Healthcare organizations are struggling to retain their work forces, and the people they do retain are often disengaged. Employee engagement can have a huge impact on the quality of care being administered, with engaged employees displaying a genuinely caring attitude towards patients 85 percent of the time, while their counterparts only showed genuine care 38 percent of the time.

Like all change, engagement can’t be forced. It is incumbent on Leaders to create an environment in which stakeholders are not just engaged in improving performance and hoping to measure up, but should be focused on performing differently.

Engagement starts with leaders, cascades to physicians and employees, and from there, affects patients.

So how will organizations know when employees are motivated to contribute to the company’s success? The proof is tangible. Key employees give their best and make additional efforts to accomplish important tasks in order to reach objectives. With this in mind, those employees can be roughly categorized into three types:

 Engaged collaborators: They are very enthusiastic about their situation and their employer. They consistently give their best and make significant efforts. 

Non-engaged collaborators: They show poor emotional allegiance. They contribute to the company, but in at a minimum level.

Disengaged collaborators: They are not at all invested in their work.

Sometimes, they even actively work against their company. This set shows a much higher rate of absenteeism.

Decades of experience have taught us that if you engage employees around a common mission and strategy, results will fall into place. Today’s health-care system is under increasing pressure to provide high-quality, affordable services with fewer resources, it may be wise to investigate new sector-specific ways of evaluating and managing performance.

Instead of a heavy focused on improving patient care and outcomes, organizations often believe that investing in cutting-edge equipment, new medicines, and innovative treatments is a measure of success. And, while it’s true that these elements all factor into the customer experience when reaching out to member services and care management agents, or the quality of care a patient receives, what is often overlooked is a health plan’s performance management scorecard. Most organizations rely on employee feedback, however, most employees are aware that barcoding and digital signatures are uses to identify respondents, so most employees are not 100% honest in answering those surveys and fear retaliation.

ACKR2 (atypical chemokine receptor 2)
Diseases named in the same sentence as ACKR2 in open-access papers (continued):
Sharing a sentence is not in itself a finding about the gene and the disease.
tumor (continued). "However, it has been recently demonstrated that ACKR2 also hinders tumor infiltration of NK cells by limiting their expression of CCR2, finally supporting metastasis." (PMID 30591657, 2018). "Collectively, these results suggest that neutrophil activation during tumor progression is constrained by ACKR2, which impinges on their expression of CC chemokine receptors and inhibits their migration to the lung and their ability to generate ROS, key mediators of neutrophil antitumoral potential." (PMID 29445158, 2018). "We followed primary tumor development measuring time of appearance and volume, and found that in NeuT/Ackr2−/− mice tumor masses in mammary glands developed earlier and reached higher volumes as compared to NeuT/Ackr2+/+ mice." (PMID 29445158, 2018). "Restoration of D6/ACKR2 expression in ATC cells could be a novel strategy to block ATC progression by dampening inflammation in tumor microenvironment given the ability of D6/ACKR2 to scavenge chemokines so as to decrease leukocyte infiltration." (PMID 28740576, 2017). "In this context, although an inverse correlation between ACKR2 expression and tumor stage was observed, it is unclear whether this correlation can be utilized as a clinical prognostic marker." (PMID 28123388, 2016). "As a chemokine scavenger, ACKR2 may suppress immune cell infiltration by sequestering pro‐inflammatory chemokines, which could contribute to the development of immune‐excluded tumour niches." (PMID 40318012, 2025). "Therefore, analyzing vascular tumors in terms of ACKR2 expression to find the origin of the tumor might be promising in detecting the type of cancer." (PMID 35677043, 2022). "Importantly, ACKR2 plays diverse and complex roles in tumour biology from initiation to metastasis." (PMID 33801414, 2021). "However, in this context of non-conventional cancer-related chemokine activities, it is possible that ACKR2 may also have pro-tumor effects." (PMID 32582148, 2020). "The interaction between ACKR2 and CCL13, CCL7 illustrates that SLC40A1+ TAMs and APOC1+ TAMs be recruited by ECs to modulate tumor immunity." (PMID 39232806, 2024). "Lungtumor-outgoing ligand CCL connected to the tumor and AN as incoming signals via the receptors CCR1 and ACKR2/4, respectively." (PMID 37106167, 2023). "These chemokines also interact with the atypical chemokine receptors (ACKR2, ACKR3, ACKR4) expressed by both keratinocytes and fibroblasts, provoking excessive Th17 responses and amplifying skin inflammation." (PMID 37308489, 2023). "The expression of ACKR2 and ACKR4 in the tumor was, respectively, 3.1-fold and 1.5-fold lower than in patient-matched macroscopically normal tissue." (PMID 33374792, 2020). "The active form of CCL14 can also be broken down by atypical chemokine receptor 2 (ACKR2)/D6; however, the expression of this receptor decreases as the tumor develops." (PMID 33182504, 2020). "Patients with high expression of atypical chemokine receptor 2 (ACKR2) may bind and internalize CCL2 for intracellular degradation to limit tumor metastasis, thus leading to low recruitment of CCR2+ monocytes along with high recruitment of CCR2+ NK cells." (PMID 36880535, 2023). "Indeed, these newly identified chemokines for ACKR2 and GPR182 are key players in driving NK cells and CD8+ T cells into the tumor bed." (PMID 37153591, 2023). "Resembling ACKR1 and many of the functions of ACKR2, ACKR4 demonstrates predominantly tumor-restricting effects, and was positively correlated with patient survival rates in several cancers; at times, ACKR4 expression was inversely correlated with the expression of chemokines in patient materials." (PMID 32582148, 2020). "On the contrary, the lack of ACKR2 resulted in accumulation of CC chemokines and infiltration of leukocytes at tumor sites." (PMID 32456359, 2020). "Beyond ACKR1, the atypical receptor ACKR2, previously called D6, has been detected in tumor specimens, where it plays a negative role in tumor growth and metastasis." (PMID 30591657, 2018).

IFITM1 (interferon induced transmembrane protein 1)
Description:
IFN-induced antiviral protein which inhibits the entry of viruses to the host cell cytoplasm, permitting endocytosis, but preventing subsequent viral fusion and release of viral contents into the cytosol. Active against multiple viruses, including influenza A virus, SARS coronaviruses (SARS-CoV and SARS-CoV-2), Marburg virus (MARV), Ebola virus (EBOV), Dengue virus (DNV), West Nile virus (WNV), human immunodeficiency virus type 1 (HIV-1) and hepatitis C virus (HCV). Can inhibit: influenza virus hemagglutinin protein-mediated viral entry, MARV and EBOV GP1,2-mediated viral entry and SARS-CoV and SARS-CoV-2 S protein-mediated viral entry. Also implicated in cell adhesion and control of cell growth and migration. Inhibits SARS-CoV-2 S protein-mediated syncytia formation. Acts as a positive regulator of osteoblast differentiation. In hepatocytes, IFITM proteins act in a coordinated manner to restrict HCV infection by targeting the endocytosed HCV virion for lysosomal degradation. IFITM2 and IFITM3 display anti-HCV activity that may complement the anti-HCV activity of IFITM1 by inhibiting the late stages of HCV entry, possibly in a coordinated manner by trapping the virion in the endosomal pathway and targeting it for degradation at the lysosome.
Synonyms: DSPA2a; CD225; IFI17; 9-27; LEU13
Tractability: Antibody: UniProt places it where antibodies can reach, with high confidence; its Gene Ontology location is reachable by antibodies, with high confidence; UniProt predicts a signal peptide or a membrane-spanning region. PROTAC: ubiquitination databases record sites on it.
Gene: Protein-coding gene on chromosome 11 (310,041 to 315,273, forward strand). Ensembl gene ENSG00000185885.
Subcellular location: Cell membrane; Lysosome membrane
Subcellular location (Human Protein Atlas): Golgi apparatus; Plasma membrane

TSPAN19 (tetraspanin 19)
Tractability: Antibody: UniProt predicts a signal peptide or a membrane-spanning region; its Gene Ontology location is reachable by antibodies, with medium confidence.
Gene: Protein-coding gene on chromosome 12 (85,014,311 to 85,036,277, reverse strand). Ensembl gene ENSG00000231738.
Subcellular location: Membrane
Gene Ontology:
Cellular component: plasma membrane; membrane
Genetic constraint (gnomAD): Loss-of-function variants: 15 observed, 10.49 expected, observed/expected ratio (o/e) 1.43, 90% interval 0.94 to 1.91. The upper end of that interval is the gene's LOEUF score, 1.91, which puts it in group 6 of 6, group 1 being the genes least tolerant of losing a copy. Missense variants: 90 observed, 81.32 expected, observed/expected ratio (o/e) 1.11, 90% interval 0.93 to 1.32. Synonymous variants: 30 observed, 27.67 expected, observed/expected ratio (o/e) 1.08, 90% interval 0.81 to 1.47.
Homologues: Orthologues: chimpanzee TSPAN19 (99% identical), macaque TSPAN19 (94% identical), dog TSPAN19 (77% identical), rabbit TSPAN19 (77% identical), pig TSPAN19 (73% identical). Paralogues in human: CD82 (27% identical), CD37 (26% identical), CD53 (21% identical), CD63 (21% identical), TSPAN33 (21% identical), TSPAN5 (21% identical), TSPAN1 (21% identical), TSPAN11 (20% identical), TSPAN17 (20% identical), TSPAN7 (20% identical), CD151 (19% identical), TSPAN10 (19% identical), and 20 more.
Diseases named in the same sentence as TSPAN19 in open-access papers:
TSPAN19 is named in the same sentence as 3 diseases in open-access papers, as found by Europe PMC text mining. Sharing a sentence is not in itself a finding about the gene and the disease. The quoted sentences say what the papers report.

According to the The Center for Medicare and Medicaid Services (CMS), improving patient care has always been a healthcare priority, but outcomes are now tied directly to the bottom line. CMS takes into account quality care and patient satisfaction measures to determine how much they will reimburse eligible providers. Interactions between healthcare employees and patients can often determine the patient satisfaction measures that influence this reimbursement.

Based on extensive experience coaching health systems, community hospitals and physician organizations on how to increase employee engagement, The Studer Group suggest that financial and safety benefits of high employee engagement are well known and consist of:

  • Engaged employees are less likely to find “work-arounds” for safety procedures.
  • High employee engagement reduces turnover.
  • Organizations who sustain excellence share a common trait of engaged employees.
  • Ultimately, engagement of all stakeholders – patients, leaders, clinicians and employees – is the human dimension of healthcare transformation that the industry needs now more than ever.

Healthcare organizations focused on engaging their employees in a fair and ethical way, can arrest the high turnover rates as high as 30 percent in the first year according to a study conducted by McKinsey in collaboration with Harvard; and can reduce the average 20 percent (a fifth of the workforce) of employees noting to feel ambivalent or disengaged.